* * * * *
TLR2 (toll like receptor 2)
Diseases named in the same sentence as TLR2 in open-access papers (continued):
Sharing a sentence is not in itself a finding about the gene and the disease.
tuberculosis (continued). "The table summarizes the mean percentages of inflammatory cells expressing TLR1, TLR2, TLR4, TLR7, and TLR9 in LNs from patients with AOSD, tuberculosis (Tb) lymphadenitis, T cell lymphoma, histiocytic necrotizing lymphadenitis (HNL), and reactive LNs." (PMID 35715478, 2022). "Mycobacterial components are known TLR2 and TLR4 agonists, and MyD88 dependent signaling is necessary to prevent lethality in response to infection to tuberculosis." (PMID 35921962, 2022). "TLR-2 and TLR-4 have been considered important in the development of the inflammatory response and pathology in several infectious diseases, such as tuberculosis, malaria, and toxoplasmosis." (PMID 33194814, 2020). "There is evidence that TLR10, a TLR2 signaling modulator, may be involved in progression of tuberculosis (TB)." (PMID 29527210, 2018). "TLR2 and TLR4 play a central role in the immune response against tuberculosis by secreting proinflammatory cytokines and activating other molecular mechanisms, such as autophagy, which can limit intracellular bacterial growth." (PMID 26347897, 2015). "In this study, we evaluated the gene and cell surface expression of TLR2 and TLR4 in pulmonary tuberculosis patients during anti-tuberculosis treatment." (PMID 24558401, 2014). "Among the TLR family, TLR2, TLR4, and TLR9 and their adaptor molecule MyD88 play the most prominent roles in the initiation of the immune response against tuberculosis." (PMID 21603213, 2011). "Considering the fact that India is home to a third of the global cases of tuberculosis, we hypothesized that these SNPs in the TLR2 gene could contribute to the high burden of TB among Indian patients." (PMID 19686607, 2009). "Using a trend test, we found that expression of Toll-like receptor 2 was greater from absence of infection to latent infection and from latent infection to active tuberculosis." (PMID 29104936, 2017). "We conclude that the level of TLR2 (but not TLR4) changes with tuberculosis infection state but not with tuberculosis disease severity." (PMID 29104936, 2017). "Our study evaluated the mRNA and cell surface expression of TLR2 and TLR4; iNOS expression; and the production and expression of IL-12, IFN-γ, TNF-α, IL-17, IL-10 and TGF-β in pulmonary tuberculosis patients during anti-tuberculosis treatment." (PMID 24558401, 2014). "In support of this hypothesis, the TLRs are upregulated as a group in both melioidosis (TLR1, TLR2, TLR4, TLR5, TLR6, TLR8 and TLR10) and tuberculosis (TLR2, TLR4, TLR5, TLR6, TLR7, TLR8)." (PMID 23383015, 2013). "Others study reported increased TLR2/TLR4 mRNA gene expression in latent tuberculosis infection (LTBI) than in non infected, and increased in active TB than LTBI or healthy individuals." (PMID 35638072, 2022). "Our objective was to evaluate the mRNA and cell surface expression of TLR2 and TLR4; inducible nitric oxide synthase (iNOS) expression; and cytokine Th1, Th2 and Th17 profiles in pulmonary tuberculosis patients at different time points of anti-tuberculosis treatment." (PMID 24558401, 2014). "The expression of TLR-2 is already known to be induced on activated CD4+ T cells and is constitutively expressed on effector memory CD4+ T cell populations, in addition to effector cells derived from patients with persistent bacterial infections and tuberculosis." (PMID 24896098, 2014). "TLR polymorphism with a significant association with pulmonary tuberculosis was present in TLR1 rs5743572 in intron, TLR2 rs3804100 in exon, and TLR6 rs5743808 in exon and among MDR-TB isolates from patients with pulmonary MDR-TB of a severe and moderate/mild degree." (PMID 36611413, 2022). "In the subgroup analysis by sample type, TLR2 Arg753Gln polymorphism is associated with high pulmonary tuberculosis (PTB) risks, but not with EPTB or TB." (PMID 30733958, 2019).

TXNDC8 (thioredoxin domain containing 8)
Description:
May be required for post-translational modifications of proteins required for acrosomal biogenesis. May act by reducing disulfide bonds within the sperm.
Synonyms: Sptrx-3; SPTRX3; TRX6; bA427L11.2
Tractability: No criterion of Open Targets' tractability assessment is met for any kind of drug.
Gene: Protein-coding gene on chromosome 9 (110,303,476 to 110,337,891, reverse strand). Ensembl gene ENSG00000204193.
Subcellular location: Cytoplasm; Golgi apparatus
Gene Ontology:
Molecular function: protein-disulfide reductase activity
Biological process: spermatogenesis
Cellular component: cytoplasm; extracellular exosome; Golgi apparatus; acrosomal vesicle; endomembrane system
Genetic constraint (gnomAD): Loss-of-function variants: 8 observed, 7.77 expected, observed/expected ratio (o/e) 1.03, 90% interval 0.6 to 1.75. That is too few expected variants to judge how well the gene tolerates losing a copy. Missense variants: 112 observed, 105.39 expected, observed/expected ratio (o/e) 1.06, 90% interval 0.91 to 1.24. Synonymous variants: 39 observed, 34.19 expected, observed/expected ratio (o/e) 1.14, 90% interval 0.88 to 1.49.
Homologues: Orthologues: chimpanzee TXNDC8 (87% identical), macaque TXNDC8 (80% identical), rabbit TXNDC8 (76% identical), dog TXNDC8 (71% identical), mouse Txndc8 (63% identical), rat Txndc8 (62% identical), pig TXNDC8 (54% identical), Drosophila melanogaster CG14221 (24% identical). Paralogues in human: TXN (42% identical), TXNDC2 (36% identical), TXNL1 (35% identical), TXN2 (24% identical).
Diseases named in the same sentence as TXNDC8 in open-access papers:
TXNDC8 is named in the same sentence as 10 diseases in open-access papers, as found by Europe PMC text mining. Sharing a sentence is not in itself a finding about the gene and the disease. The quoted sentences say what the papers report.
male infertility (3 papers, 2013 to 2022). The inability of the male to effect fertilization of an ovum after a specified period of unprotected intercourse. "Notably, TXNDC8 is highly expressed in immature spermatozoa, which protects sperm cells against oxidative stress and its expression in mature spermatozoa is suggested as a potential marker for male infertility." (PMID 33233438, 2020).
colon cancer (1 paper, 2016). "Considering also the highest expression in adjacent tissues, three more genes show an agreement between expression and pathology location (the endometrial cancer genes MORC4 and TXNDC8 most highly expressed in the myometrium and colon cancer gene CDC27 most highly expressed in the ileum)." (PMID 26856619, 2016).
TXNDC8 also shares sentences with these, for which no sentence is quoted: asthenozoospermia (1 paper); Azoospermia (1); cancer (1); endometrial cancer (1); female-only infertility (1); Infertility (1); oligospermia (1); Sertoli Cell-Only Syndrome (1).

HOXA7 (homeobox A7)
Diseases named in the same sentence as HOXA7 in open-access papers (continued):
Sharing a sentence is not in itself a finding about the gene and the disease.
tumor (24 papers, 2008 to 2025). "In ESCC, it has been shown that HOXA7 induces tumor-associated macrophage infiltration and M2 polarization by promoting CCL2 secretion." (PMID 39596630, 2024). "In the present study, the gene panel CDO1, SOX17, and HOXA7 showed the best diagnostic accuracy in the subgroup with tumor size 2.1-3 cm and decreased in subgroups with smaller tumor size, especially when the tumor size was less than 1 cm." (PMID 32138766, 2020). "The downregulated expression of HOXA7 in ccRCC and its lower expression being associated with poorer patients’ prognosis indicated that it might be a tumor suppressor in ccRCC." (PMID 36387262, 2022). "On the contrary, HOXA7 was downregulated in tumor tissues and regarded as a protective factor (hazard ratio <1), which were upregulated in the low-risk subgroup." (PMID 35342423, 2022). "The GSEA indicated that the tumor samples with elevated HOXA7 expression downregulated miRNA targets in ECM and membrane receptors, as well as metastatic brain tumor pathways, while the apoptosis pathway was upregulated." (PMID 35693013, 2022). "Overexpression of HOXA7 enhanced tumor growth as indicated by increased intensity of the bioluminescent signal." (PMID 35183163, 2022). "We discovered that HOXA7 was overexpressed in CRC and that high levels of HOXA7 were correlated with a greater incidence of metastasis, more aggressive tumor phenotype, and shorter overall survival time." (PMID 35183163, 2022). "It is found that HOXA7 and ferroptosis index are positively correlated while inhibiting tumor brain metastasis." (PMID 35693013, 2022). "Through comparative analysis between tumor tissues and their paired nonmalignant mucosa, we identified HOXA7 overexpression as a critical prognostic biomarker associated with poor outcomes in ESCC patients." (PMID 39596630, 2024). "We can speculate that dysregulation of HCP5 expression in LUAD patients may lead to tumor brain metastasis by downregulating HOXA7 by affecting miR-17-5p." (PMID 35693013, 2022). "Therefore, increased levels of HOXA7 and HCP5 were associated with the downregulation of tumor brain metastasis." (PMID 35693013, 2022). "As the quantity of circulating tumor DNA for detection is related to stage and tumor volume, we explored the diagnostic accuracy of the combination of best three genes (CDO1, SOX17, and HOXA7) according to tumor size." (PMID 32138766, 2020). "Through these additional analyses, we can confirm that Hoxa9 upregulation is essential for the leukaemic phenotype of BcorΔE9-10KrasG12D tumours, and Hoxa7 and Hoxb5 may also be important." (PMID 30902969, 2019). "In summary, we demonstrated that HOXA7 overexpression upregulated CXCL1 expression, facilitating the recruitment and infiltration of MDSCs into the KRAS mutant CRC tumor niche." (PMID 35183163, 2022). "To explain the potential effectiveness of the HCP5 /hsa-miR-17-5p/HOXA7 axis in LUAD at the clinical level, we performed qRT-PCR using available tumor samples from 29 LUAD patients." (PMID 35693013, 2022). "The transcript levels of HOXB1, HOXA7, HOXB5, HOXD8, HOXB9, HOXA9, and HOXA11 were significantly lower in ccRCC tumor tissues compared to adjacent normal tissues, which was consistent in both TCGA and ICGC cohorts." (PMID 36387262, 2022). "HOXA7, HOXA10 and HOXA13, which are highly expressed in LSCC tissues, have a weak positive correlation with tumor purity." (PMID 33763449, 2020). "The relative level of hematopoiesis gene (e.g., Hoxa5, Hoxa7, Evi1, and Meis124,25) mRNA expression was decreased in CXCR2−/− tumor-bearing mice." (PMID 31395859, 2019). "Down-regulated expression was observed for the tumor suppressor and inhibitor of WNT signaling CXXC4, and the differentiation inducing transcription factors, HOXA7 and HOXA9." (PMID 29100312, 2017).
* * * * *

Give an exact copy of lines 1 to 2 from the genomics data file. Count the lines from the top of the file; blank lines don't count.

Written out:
TLR2 (toll like receptor 2)
Diseases named in the same sentence as TLR2 in open-access papers (continued):